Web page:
Joseph Cornell’s Untitled (Medici Princess) is a wood box construction artwork made in 1952. The artwork is associated with Surrealism, Assemblage, and even Pop Art. Cornell lacked any formal art training, but critics have seen in his creations signs of Surrealism with its emphasis on dreams and irrationality.
The artwork has a label affixed to the inside that is signed by Joseph Cornell. He spent most of his days in a small home on the basement in New York. Cornell played a major role in America Surrealism; in 1939, Salvador Dalí described his art as “the only truly Surrealist work to be found in America.”
The Medici Princess’ figure featured in the artwork is thought to evoke Bia de’ Medici, daughter of Giovanni di Bicci de’ Medici – a powerful Florentine banker and politician. The box-construction technique used by Cornell began taking shape from the 1930s when he supplemented a work’s found objects with imagery sourced from magazines, books, or other artists.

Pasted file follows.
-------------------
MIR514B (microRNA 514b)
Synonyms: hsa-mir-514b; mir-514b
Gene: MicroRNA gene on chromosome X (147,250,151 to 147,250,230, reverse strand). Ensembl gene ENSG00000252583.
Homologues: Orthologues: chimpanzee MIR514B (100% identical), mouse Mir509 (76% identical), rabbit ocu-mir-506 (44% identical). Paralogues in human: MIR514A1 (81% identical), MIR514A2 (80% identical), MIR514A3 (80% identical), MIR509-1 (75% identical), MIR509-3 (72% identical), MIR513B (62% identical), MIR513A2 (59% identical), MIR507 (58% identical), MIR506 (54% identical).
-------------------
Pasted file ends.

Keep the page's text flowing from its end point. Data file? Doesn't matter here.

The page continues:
Cornell’s creation of boxes affirms the beauty and mystery of everyday objects and provide visual poetry for the flight of our imaginations along with their ephemeral nature upon close scrutiny. Overall, Untitled (Medici Princess) depicts unprecedented creative energy showcasing that artists do not always require an extensive education or formulaic techniques to create beautiful masterpieces!